Why Canadians are still celebrating The Log Driver's Waltz, more than half a century after it was written
'My great uncle Wade would be very, very proud'
For a generation of Canadians, in schools across the country and on CBC Television, watching The Log Driver's Waltz was standard viewing.
In 1977, CBC Television approached the National Film Board (NFB) about producing short films that could be used to fill in gaps between its programs. The result was "Canada Vignettes," which includes The Log Driver's Waltz, an animated short based on the song of the same name by Canadian folksinger Wade Hemsworth.
Forty years later, The Log Driver's Waltz — which is only three minutes in length — remains one of the NFB's most-requested films.
And now The Log's Driver's Waltz is also a children's book.
The song was written by Hemsworth in the 1950s after he spent time as a surveyor in Northern Ontario, Quebec and Labrador, living in logging camps.
Wade Hemsworth's great nephew, who also goes by the same name, is now the guardian of his great uncle's music. The songwriter died in 2002.
"The Log Driver's Waltz is a song about a time in Canadian history when logging and moving logs to the pulp and paper mill was done in a more traditional fashion," explained Hemsworth.
"And the action of burling on logs, or standing on them, as they turned over and staying upright was a unique skill."
The song is told from the point of a young woman who admires the masterful footwork of the log drivers.
To think that he wrote these songs half a century ago and that they still are on people's minds ... it's something that I know would have pleased him completely.- Wade Hemsworth, the songwriter's great nephew
Although the elder Hemsworth performed the song, it was made famous by Kate and Anna McGarrigle, who performed the song for the NFB film with the band The Mountain City Four.
"Kate and Anna McGarrigle sang that song so beautifully, and to see it married with that animation by John Weldon is something that made this song more lively, more true, more fun and I think more lasting," said Hemsworth.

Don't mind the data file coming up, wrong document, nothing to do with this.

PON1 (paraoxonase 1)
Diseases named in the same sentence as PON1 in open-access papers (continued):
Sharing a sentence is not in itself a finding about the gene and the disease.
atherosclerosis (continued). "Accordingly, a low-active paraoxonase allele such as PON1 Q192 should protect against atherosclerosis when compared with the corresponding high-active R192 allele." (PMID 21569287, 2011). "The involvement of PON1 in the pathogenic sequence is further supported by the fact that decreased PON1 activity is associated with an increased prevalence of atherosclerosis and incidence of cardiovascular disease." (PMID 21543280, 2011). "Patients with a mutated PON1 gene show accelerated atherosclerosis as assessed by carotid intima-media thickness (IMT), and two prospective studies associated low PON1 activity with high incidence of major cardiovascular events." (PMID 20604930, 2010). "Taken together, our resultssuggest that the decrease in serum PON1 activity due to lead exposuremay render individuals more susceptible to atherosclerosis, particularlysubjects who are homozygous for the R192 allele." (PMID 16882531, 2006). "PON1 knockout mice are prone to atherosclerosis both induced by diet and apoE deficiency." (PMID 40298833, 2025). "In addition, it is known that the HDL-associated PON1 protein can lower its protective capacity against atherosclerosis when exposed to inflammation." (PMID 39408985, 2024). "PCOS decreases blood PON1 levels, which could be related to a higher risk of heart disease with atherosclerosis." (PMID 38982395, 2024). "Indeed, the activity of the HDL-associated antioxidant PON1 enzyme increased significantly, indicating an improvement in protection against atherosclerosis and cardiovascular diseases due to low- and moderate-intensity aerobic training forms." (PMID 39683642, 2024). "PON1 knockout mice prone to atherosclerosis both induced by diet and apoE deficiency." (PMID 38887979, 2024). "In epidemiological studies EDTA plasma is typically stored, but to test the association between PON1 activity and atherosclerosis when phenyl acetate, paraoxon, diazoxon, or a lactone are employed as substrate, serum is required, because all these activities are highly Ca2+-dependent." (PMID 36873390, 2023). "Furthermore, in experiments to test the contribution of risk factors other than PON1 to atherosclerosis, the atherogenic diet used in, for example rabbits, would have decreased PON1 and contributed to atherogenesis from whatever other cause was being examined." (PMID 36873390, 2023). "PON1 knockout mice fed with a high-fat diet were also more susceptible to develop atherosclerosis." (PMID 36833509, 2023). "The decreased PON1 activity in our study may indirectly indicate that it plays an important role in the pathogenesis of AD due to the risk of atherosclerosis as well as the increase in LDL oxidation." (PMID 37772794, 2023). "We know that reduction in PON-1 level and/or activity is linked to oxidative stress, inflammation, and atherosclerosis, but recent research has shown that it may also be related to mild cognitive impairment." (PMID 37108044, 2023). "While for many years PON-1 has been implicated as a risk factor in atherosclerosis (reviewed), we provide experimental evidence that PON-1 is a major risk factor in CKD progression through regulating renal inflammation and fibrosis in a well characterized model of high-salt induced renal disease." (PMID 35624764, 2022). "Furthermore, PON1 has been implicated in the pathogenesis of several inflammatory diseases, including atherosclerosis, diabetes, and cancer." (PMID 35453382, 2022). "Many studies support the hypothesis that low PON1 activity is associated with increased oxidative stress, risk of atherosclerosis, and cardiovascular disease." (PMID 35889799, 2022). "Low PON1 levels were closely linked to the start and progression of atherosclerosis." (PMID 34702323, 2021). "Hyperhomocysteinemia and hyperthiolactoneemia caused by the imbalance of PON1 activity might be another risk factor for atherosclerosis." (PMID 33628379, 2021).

He thinks their performance is one of the reasons the film is still so popular. He says another reason for the song's staying power is the lyrics.
"[The Log Driver's Waltz] tells a uniquely Canadian story without being deliberately anthemic. It's a happy, lighthearted song with a character with whom we can identify a strong female character."
Hemsworth hopes the new children's book will bring the song to a new generation of Canadians.
"I think that my great uncle Wade would be very, very proud to see that people still care about his music. That people are continuing to play it. That it has meaning and resonance in their lives in any small way," said Hemsworth.
"To think that he wrote these songs half a century ago and that they still are on people's minds, and on their lips, and in their ears, it's something that I know would have pleased him completely."
*UPDATE (Oct. 12): The contest to win a copy of The Log Driver's Waltz, published by Simon & Schuster Canada, is now closed. Thanks to everyone who entered.
To hear more from the songwriter's great nephew, Wade Hemsworth, download our podcast or click the 'Listen' button at the top of this page.